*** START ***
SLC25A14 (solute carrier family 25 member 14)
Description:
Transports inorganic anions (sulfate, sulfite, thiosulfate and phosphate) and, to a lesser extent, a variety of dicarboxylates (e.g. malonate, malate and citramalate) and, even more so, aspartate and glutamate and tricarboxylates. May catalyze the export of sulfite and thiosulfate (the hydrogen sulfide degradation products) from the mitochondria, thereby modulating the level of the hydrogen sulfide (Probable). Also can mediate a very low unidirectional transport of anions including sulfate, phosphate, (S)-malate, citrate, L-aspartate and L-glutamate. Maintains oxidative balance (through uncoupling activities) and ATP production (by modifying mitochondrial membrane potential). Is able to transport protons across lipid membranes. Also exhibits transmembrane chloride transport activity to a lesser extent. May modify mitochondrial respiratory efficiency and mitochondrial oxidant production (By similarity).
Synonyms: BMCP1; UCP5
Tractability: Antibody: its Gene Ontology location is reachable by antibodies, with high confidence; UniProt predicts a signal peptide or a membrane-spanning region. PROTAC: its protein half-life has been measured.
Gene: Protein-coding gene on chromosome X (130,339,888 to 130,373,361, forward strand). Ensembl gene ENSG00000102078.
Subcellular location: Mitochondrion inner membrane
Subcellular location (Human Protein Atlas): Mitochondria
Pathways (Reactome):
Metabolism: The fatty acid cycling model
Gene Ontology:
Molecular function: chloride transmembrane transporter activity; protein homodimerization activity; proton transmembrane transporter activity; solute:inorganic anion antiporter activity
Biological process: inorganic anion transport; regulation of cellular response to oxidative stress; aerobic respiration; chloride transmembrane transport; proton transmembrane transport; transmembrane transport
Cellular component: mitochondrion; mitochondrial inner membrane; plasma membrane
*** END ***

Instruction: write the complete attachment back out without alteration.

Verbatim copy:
SLC25A14 (solute carrier family 25 member 14)
Description:
Transports inorganic anions (sulfate, sulfite, thiosulfate and phosphate) and, to a lesser extent, a variety of dicarboxylates (e.g. malonate, malate and citramalate) and, even more so, aspartate and glutamate and tricarboxylates. May catalyze the export of sulfite and thiosulfate (the hydrogen sulfide degradation products) from the mitochondria, thereby modulating the level of the hydrogen sulfide (Probable). Also can mediate a very low unidirectional transport of anions including sulfate, phosphate, (S)-malate, citrate, L-aspartate and L-glutamate. Maintains oxidative balance (through uncoupling activities) and ATP production (by modifying mitochondrial membrane potential). Is able to transport protons across lipid membranes. Also exhibits transmembrane chloride transport activity to a lesser extent. May modify mitochondrial respiratory efficiency and mitochondrial oxidant production (By similarity).
Synonyms: BMCP1; UCP5
Tractability: Antibody: its Gene Ontology location is reachable by antibodies, with high confidence; UniProt predicts a signal peptide or a membrane-spanning region. PROTAC: its protein half-life has been measured.
Gene: Protein-coding gene on chromosome X (130,339,888 to 130,373,361, forward strand). Ensembl gene ENSG00000102078.
Subcellular location: Mitochondrion inner membrane
Subcellular location (Human Protein Atlas): Mitochondria
Pathways (Reactome):
Metabolism: The fatty acid cycling model
Gene Ontology:
Molecular function: chloride transmembrane transporter activity; protein homodimerization activity; proton transmembrane transporter activity; solute:inorganic anion antiporter activity
Biological process: inorganic anion transport; regulation of cellular response to oxidative stress; aerobic respiration; chloride transmembrane transport; proton transmembrane transport; transmembrane transport
Cellular component: mitochondrion; mitochondrial inner membrane; plasma membrane